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            Author and article information

            Affiliations
            [1 ]ISNI 0000 0004 0474 0479, GRID grid.411134.2, Department of Oral and Maxillofacial Surgery, , Korea University Anam Hospital, ; Seoul, Republic of Korea
            [2 ]ISNI 0000 0004 0470 4224, GRID grid.411947.e, Department of Biostatistics, , College of Medicine, The Catholic University of Korea, ; Seoul, Republic of Korea
            [3 ]ISNI 0000 0004 0474 0479, GRID grid.411134.2, Department of Prosthodontics, , Korea University Anam Hospital, ; Seoul, Republic of Korea
            [4 ]ISNI 0000 0004 0470 4224, GRID grid.411947.e, Department of Periodontics, , College of Medicine, The Catholic University of Korea, ; Seoul, Republic of Korea
            Contributors
            yeonjochoi@yahoo.co.kr
            ORCID: http://orcid.org/0000-0002-8915-1555, jbassoonis@yahoo.co.kr
            Journal
            Sci Rep
            Sci Rep
            Scientific Reports
            Nature Publishing Group UK (London )
            2045-2322
            5 February 2018
            5 February 2018
            2018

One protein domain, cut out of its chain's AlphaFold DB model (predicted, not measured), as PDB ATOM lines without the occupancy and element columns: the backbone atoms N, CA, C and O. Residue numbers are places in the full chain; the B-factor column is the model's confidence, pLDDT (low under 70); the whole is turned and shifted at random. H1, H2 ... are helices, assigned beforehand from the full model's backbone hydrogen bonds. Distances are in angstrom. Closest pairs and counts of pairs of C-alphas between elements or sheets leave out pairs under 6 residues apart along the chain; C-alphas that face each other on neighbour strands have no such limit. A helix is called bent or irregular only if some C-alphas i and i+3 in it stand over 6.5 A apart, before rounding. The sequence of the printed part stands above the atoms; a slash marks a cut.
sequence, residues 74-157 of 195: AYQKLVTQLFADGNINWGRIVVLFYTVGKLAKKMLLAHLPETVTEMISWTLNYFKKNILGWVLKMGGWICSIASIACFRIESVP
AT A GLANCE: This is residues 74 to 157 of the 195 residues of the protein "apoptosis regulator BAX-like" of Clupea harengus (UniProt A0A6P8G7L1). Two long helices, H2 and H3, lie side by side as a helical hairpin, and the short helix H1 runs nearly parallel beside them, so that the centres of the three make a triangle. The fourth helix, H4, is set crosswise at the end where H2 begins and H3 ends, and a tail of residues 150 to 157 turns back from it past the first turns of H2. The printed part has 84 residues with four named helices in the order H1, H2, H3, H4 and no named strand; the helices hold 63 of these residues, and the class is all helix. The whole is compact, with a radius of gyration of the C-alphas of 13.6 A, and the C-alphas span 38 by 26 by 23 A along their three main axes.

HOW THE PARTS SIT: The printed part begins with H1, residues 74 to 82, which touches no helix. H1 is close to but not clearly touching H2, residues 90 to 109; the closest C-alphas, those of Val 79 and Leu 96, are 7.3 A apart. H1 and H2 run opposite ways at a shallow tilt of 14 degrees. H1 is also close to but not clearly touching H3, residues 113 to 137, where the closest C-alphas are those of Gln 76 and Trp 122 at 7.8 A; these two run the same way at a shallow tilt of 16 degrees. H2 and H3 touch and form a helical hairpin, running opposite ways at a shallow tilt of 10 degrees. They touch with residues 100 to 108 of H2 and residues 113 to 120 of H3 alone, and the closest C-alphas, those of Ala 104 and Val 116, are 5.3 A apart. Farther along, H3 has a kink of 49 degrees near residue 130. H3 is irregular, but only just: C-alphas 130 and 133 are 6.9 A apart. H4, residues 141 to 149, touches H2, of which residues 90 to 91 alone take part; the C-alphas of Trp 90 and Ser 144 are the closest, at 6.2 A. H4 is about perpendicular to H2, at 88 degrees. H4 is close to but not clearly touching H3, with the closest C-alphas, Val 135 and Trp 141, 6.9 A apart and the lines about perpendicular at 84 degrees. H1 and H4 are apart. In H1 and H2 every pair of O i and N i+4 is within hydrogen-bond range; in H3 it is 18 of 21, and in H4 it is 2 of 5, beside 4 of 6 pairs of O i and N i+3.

: 8
            29402943 5799212 20789 10.1038/s41598-018-20789-0
            © The Author(s) 2018

            Open Access This article is licensed under a Creative Commons Attribution 4.0 International License, which permits use, sharing, adaptation, distribution and reproduction in any medium or format, as long as you give appropriate credit to the original author(s) and the source, provide a link to the Creative Commons license, and indicate if changes were made. The images or other third party material in this article are included in the article’s Creative Commons license, unless indicated otherwise in a credit line to the material. If material is not included in the article’s Creative Commons license and your intended use is not permitted by statutory regulation or exceeds the permitted use, you will need to obtain permission directly from the copyright holder. To view a copy of this license, visit http://creativecommons.org/licenses/by/4.0/.